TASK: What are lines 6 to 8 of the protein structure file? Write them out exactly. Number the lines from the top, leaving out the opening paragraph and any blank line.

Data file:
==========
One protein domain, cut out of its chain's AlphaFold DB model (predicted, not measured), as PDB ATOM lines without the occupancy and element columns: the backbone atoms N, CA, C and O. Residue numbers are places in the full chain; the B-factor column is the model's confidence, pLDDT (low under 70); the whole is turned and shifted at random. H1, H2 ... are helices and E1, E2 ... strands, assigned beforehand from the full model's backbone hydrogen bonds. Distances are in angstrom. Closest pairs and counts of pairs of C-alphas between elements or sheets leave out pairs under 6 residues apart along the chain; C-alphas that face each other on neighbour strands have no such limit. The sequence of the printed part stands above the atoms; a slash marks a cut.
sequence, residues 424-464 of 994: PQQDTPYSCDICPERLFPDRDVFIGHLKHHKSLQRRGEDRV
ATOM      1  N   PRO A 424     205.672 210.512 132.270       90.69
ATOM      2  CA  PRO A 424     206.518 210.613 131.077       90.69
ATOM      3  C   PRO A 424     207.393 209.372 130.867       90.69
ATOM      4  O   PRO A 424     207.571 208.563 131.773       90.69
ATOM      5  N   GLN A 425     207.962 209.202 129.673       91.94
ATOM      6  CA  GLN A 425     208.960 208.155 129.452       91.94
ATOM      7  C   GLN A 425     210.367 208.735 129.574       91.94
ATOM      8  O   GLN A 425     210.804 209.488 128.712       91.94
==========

ATOM      5  N   GLN A 425     207.962 209.202 129.673       91.94
ATOM      6  CA  GLN A 425     208.960 208.155 129.452       91.94
ATOM      7  C   GLN A 425     210.367 208.735 129.574       91.94